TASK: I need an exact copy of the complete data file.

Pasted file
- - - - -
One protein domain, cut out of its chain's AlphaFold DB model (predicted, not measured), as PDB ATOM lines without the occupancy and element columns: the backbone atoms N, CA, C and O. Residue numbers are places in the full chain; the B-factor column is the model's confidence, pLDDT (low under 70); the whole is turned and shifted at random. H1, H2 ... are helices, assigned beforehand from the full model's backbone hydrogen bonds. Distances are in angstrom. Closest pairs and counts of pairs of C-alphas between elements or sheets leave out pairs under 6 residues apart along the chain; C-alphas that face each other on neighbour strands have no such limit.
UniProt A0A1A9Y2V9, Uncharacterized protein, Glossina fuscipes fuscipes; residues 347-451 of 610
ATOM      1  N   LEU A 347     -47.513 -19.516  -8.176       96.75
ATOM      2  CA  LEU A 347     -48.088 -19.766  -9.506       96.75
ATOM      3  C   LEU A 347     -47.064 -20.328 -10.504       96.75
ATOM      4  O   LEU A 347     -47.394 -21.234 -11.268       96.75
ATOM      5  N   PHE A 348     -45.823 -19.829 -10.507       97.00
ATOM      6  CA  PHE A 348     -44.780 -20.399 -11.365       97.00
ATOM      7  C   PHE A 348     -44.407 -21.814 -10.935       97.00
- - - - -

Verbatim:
One protein domain, cut out of its chain's AlphaFold DB model (predicted, not measured), as PDB ATOM lines without the occupancy and element columns: the backbone atoms N, CA, C and O. Residue numbers are places in the full chain; the B-factor column is the model's confidence, pLDDT (low under 70); the whole is turned and shifted at random. H1, H2 ... are helices, assigned beforehand from the full model's backbone hydrogen bonds. Distances are in angstrom. Closest pairs and counts of pairs of C-alphas between elements or sheets leave out pairs under 6 residues apart along the chain; C-alphas that face each other on neighbour strands have no such limit.
UniProt A0A1A9Y2V9, Uncharacterized protein, Glossina fuscipes fuscipes; residues 347-451 of 610
ATOM      1  N   LEU A 347     -47.513 -19.516  -8.176       96.75
ATOM      2  CA  LEU A 347     -48.088 -19.766  -9.506       96.75
ATOM      3  C   LEU A 347     -47.064 -20.328 -10.504       96.75
ATOM      4  O   LEU A 347     -47.394 -21.234 -11.268       96.75
ATOM      5  N   PHE A 348     -45.823 -19.829 -10.507       97.00
ATOM      6  CA  PHE A 348     -44.780 -20.399 -11.365       97.00
ATOM      7  C   PHE A 348     -44.407 -21.814 -10.935       97.00